A Proud Nation Should Not Be Bashful Of Its Past

Our Foreign Minister can be very emphatic. Bob Carr told an audience last month it was “too risky” for Australia “even to glance in the direction of talk of an Anglosphere”.

That is, to even think about talking about the deep relationship we have with the English-speaking world would be international relations suicide – like using the wrong fork at a dinner party. We would offend our neighbours and lose our friends.

It was clear who Carr was criticising. His speech didn’t mention the Opposition Leader, but Tony Abbott is a big fan of the Anglosphere. Earlier this year, Carr’s predecessor, Kevin Rudd, was explicit: Abbott’s belief in the Anglosphere is one of the reasons he must be kept out of government.

But Abbott is right. It is obvious and important that we are part of the English-speaking world. Our heritage is not something to be ashamed of. It is not a coincidence the oldest surviving democracies are in the Anglosphere. Or that the Anglosphere harbours the wealthiest countries. Or that a tradition of liberty, stretching back to the Magna Carta, has given English-speaking nations a greater protection of human rights and private property than anywhere else. We ought to be proud, not bashful.

Sure, it’s more fashionable to talk about the Asian Century; the rise of China is fodder for white papers and airport non-fiction. But, for Australia, the Anglosphere will still shape our social, cultural and political views over the next 100 years. It’s a shame only conservatives feel comfortable talking about it.

To accept that old relationships should endure isn’t to close us off from the Asian Century. Instead, the acceptance will allow us to engage that future more confidently.

The Anglosphere is not about the English language. It is about a collection of values – individual liberty, the common law, parliamentary democracy, and open markets – we share with Britain, Canada, Ireland, New Zealand and the US. It recognises that different nations are joined by a common political culture. Carr and Rudd can protest all they want: the existence of that common culture is beyond question, and we are part of it.

Yet in his recent speech, Carr threw every barb he could against the Anglosphere, even dragging up the spectre of Pauline Hanson. This is a standard trope when anybody raises our English-speaking heritage – a suggestion, sometimes subtle, sometimes overt, that conservatives are not so much interested in the Anglosphere, per se, but the Anglo-Saxon race.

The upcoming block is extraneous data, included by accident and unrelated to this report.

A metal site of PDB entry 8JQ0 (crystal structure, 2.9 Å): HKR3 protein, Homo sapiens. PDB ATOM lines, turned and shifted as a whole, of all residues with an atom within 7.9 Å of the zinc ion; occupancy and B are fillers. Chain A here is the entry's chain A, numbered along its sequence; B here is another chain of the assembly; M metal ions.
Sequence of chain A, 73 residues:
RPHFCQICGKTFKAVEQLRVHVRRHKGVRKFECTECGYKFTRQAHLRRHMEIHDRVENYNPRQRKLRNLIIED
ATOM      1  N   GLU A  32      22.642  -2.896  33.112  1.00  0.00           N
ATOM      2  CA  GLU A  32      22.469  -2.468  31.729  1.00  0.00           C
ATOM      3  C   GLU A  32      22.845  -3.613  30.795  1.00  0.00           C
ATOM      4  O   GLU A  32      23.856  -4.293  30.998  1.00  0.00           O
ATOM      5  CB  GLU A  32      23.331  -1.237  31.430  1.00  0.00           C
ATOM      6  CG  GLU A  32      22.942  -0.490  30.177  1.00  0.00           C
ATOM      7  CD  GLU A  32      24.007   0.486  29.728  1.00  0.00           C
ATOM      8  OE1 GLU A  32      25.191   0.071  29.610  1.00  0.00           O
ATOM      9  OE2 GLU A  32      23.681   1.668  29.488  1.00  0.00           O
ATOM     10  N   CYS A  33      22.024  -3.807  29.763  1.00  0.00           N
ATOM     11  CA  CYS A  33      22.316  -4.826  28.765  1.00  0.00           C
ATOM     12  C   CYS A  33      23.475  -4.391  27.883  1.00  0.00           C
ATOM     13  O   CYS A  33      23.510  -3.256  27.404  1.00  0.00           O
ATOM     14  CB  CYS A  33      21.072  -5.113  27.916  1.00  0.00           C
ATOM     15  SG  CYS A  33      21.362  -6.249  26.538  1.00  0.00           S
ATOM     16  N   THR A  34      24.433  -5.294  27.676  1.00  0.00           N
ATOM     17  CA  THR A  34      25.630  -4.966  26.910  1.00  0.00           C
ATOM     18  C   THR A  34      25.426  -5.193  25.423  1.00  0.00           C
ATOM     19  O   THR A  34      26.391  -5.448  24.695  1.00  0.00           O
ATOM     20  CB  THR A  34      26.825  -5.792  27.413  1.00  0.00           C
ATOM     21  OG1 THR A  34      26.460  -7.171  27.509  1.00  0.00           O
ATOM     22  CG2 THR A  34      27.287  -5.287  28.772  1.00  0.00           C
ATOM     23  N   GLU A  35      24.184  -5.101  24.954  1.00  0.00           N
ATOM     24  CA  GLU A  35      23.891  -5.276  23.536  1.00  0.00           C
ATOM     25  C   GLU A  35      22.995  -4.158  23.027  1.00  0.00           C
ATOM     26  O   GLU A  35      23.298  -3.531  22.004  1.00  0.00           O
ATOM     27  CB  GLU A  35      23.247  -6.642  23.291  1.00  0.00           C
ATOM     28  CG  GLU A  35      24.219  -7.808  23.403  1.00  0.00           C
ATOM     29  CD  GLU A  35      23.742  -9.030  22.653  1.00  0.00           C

That charge is total nonsense. The English-speaking world includes the most successful multicultural nations on the planet. All but Britain and Ireland are built almost entirely on immigration. And their success is entirely due to their institutional heritage – a liberalism which says all people, regardless of background, can peacefully coexist under a legal system that treats them neutrally. It is thanks to our Anglosphere inheritance that Australia’s multiculturalism functions as well as it does. We must not forget the former while we pursue the latter.

And spruikers of the Asian Century ought to be cautious. Forecasting the geopolitical future is tough. A highly praised book was published in 2005 titled Why Europe Will Run the 21st Century. That didn’t work out. Likewise, the Asian Century may turn out very different from what our best and brightest predict.

For instance, if China’s economy takes a dive, the region may well be led instead by India – a country almost as big, certainly more free, more closely integrated with Australia, and a former British colony to boot. India may now have the largest number of English speakers in the world. Even in the Asian Century, the Anglosphere is expanding.

Geography is less important than ever. And regions are less important than ever. Australia no longer suffers under the yoke of the tyranny of distance. Globalisation, technology, and near-zero shipping costs have taken care of that. The 21st century will be about relationships and ideas, not proximity.

So there’s an irony here. When Australia was an outpost of the British Empire, we were isolated. It took months to deliver a letter to the mother country. Now, as an independent nation, Australia is closer to other English-speaking nations than ever before. Global interconnection makes shared cultures and institutions more significant. We can communicate with the rest of the Anglosphere in a second, and travel there within a day.

The Labor Party’s intellectuals have been saying for decades Australia must assert its independence. You know the drill. We must not play deputy sheriff for the US. We ought to pursue a strong and self-sufficient foreign policy. We must be confident in our identity.

So it’s bizarre to hear our Foreign Minister claim that Australia should downplay its historical relationship with the English-speaking world – not because that relationship doesn’t exist, but because simply stating it might offend our neighbours.

You would think that was the opposite of what a confident nation should do.